The number of people caught speeding per hour of enforcement has dropped this year, according to new data from Transport for NSW’s Centre for Road Safety.
Executive Director of the Centre for Road Safety, Bernard Carlon said, on average, 3.5 drivers were caught per hour of mobile speed camera enforcement in June, compared with five drivers caught per hour immediately after changes to the mobile speed camera program were implemented in November.
Mr Carlon said the changes included increased enforcement hours, as well as a reduction in high-visibility livery on vehicles and the removal of warning signs.
“I want to thank the majority of New South Wales drivers and riders for slowing down on our roads, with 98 per cent of vehicles passing Mobile Speed Cameras not exceeding the speed limit until the end of May this year,” Mr Carlon said.
“That two per cent of people who are doing the wrong thing are on notice – your behaviour is putting lives at risk and you will be caught,” he said.
“If 98 per cent of people can do the right thing, then so can you.”
Mr Carlon said early indications showed changes to the Mobile Speed Camera Program, along with other initiatives, were contributing to a reduction in trauma, with the number of deaths on NSW roads down by 56 in the 2020/21 financial year, compared to the average of the three previous financial years.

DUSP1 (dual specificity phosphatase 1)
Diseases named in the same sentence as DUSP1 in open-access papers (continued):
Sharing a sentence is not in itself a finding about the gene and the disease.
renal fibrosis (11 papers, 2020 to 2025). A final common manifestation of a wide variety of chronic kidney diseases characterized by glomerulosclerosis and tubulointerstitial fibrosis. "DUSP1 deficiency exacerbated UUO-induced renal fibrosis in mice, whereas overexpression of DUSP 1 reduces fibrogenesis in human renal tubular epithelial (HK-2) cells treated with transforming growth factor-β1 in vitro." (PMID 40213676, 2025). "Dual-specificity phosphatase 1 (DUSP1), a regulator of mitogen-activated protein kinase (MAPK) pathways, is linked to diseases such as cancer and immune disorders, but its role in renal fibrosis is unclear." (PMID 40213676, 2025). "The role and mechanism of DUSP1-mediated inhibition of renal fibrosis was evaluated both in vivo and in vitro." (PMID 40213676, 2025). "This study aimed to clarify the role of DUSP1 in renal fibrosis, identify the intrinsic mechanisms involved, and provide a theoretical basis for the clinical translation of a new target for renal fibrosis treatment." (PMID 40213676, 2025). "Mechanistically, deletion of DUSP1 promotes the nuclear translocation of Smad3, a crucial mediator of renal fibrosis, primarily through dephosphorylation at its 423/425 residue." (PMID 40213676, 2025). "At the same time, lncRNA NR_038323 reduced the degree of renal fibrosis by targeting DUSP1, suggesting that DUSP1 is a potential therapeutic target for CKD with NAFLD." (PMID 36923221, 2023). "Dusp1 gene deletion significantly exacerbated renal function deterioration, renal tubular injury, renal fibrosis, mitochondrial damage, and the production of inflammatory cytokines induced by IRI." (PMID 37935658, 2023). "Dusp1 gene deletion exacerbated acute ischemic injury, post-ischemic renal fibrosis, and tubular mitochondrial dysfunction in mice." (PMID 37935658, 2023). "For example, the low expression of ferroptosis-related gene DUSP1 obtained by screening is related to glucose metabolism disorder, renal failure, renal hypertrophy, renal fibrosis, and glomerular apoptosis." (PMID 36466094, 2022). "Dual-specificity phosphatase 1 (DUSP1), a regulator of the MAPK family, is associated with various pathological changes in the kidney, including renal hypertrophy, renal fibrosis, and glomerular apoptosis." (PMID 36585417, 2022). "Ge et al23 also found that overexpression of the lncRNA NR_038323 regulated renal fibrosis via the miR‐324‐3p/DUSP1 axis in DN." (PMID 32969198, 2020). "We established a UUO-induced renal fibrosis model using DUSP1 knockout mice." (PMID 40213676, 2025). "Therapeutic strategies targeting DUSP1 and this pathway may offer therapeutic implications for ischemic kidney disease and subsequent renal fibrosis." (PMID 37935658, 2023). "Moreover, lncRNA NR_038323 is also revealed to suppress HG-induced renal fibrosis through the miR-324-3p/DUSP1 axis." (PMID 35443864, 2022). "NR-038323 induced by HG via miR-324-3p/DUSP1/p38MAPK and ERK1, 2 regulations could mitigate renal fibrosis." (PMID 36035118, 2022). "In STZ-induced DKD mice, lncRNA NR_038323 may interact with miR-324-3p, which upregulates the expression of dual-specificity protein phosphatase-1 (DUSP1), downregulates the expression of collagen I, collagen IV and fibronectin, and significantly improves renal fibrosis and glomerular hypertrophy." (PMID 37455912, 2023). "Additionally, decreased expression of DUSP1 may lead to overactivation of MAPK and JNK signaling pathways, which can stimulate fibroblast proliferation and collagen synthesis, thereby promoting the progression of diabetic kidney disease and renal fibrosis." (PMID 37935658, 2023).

The Executive Director said the number of fatalities linked to speeding had also dropped from almost 50 per cent last year to around 40 per cent this year to date.
He said that while most people associated speed-related death or injuries with high speeds, the truth was that at least two thirds of speeding drivers or riders involved in those crashes were travelling less than 10km/h over the speed limit.
“The complacency that some drivers have, that ‘a little bit over’ the speed limit won’t hurt, has to stop,” Mr Carlon said.
“It is demonstrably untrue and the evidence proves this,” he said.